Wrapper: Nicaraguan Corojo ‘99
Size: 5.625 x 46 “Corona Gorda-Prino”
My New Year’s resolution: Respect.
Today we take a look at the Viaje Platino.
An oldie but a real goodie. Released in 2011. I’ve reviewed it a couple times already on other blogs but not this one. But I’m not going to cheat and read them before I write this one.
Made at the Fábrica de Tabacos Raíces Cubanas S. de R.L. (Raíces Cubanas). I put that in there because I like that there are so many words.
Nice looking cigar with some body builder veins on it. A light milk chocolate wrapper with a bit of oiliness. And very smooth. A nicely applied triple cap. Seams are nearly invisible. Jam packed. And that sigature look of the two cigar bands and the ribbon footer.
I clip the cap and find aromas of punchy spice, rich earthiness, chocolate at the foot, cloves and fruit on the shaft, and some generic sweetness.
Time to light up.
Draw is good. Lots of chocolate and sweetness. Very earthy. And then the spiciness lands right on the mark. Black pepper. Cedar follows.
The sweetness branches out into something fruity like blackberries. Creaminess intermingles with the fruit giving it a dessert-like flavor. Blackberry pudding.
I get a nice vanilla note in addition to the creaminess.
The ash gently disembarks into the ashtray just past the 1” point. Start to a good day if it doesn’t fall into my lap.
So far, the construction is sterling. No char line issues or wrapper issues. And the cap is rock steady. (If you are a bassist and are lucky enough to play in a cover band where the chick singer can do Aretha, there is a plethora of cool bass lines that permeate all of her songs. I’ve only had that opportunity once.)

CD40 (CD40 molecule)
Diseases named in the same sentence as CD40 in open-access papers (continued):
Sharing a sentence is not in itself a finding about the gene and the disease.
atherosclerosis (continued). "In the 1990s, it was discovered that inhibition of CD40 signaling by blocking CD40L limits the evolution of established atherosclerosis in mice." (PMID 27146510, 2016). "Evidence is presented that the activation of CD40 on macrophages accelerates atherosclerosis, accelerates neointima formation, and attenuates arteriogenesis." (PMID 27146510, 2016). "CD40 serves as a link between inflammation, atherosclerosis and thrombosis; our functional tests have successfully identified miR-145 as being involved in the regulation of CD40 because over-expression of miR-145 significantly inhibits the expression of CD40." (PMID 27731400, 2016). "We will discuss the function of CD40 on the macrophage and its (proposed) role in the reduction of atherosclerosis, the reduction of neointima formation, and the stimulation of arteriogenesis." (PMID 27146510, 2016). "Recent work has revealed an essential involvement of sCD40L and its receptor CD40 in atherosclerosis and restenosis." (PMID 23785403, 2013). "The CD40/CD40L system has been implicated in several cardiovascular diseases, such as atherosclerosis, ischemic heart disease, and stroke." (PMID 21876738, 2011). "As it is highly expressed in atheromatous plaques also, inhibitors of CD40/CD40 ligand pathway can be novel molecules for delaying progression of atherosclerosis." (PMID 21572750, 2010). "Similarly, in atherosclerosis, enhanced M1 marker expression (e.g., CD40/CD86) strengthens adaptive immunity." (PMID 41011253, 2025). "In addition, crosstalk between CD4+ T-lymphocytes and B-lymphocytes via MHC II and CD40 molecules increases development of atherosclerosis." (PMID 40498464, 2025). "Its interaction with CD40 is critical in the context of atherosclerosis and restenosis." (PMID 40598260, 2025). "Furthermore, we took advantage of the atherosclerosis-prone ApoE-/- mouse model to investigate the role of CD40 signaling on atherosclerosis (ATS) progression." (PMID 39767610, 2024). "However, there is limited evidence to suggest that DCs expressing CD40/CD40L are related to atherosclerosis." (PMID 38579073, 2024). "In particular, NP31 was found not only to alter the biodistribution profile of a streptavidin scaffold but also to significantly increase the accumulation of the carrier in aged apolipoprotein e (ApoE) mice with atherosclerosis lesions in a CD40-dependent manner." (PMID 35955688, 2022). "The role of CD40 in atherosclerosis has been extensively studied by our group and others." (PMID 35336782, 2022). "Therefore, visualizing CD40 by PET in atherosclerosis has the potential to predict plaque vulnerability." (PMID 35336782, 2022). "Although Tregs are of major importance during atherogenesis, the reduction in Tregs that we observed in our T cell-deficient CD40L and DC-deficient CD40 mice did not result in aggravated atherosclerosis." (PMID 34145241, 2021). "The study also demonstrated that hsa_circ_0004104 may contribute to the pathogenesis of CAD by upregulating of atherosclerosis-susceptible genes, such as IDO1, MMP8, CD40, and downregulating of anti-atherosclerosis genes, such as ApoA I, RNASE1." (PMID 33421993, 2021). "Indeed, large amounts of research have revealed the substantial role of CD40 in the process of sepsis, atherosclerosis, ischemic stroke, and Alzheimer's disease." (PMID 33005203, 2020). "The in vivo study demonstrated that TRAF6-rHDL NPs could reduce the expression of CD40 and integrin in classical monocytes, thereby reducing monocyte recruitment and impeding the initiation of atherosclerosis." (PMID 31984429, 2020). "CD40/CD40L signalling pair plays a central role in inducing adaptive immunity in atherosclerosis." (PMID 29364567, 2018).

The flavors are somewhat muted. No sign of a flavor bomb any time soon. They are nice even keeled flavors that are distinct and separate.
I’ve had this stick going on 7 weeks.
And now there is a choice to be made. Is it caramel, butterscotch or toffee? Methinks it is caramel with a touch of butterscotch.
The spiciness has been tamed but lingers in a nice position. In the middle. The earthiness of the tobacco becomes the star of the blend. I couldn’t find additional info on the background of the tobacco; just that it is Nicaraguan. But something special is going on here.
It may become a flavor bomb but I’m guessing that it was not the blender’s intent for it to be so. The tobacco is so engaging that an experienced palate will pick up on this realize that it isn’t your typical kitchen sink of flavors normally associated with a Nic puro.
That’s OK. Being a flavor bomb has nothing to do with a cigar being superb.
There is a vegetal note. Green veggies. The chocolate is diminishing. But the creaminess, vanilla and berries are stalwart companions of the rich tobacco.
I have to admit that the Corona Gorda has become my favorite size. Actually, anything in this spatial range is very appealing to me. Especially, a jam packed one. That wrapper v. filler ratio seems to be a match made in heaven. I do realize that the blender will alter the filler ratio on the bigger ring gauges so as to allow a similar experience but, in my opinion, it only comes close. No cigar. (Sorry)
The Viaje Platino is a very slow smoke. I’ve invested over 30 minutes of smoke time only to have burned 1-1/2”.
Just checked the weather. It is 9am and it is 22° below 0. Wednesday and Thursday expect -26°. And there is no wind so that is not a temp with wind chill figured in. Way too cold to go outside. Late last night, I went out and scraped all the snow off our car. If I hadn’t, this morning it would have been a block of ice.
Since we live at the end of a cul-de-sac, we can look straight down the street and there is that legion of geriatrics shoveling snow. More snow is coming, but they must find shoveling hard packed snow as something zen in their lives. The same ritual they experienced in 1922.